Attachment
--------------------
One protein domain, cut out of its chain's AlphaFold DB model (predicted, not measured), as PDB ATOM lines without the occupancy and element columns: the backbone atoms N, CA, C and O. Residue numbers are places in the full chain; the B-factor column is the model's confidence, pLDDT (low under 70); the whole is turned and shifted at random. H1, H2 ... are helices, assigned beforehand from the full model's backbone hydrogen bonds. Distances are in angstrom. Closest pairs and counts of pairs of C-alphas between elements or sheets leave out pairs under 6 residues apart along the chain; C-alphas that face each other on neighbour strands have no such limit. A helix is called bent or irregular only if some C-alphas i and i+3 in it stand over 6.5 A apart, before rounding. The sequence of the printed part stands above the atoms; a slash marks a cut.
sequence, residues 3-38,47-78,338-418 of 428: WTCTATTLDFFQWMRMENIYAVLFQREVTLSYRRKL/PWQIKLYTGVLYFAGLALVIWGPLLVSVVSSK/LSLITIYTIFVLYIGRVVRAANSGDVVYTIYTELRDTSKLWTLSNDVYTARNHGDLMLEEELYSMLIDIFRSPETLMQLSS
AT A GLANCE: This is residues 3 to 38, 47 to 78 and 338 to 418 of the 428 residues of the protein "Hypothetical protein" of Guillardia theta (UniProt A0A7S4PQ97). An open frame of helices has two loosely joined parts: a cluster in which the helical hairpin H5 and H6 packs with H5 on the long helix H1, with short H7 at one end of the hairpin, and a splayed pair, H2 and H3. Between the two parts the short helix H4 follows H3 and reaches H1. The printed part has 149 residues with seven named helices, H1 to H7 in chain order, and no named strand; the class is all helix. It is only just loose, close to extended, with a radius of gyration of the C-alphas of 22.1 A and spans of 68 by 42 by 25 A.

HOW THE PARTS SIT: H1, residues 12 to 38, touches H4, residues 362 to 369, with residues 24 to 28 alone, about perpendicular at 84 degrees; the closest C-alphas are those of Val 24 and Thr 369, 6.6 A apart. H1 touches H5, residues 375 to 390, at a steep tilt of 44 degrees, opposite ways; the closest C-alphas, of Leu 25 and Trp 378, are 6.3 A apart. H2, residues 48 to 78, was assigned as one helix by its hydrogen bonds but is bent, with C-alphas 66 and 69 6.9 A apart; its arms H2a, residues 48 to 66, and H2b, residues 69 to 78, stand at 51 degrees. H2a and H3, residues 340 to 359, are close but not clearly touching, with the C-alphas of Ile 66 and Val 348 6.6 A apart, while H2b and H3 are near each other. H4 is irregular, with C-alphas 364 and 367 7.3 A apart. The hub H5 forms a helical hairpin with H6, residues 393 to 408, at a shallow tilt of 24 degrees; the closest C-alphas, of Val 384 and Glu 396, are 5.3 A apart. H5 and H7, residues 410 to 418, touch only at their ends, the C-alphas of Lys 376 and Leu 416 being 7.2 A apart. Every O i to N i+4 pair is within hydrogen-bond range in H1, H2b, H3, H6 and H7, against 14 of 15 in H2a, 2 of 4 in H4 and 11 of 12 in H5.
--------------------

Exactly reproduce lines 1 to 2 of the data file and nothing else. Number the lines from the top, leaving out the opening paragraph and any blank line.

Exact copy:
sequence, residues 3-38,47-78,338-418 of 428: WTCTATTLDFFQWMRMENIYAVLFQREVTLSYRRKL/PWQIKLYTGVLYFAGLALVIWGPLLVSVVSSK/LSLITIYTIFVLYIGRVVRAANSGDVVYTIYTELRDTSKLWTLSNDVYTARNHGDLMLEEELYSMLIDIFRSPETLMQLSS
AT A GLANCE: This is residues 3 to 38, 47 to 78 and 338 to 418 of the 428 residues of the protein "Hypothetical protein" of Guillardia theta (UniProt A0A7S4PQ97). An open frame of helices has two loosely joined parts: a cluster in which the helical hairpin H5 and H6 packs with H5 on the long helix H1, with short H7 at one end of the hairpin, and a splayed pair, H2 and H3. Between the two parts the short helix H4 follows H3 and reaches H1. The printed part has 149 residues with seven named helices, H1 to H7 in chain order, and no named strand; the class is all helix. It is only just loose, close to extended, with a radius of gyration of the C-alphas of 22.1 A and spans of 68 by 42 by 25 A.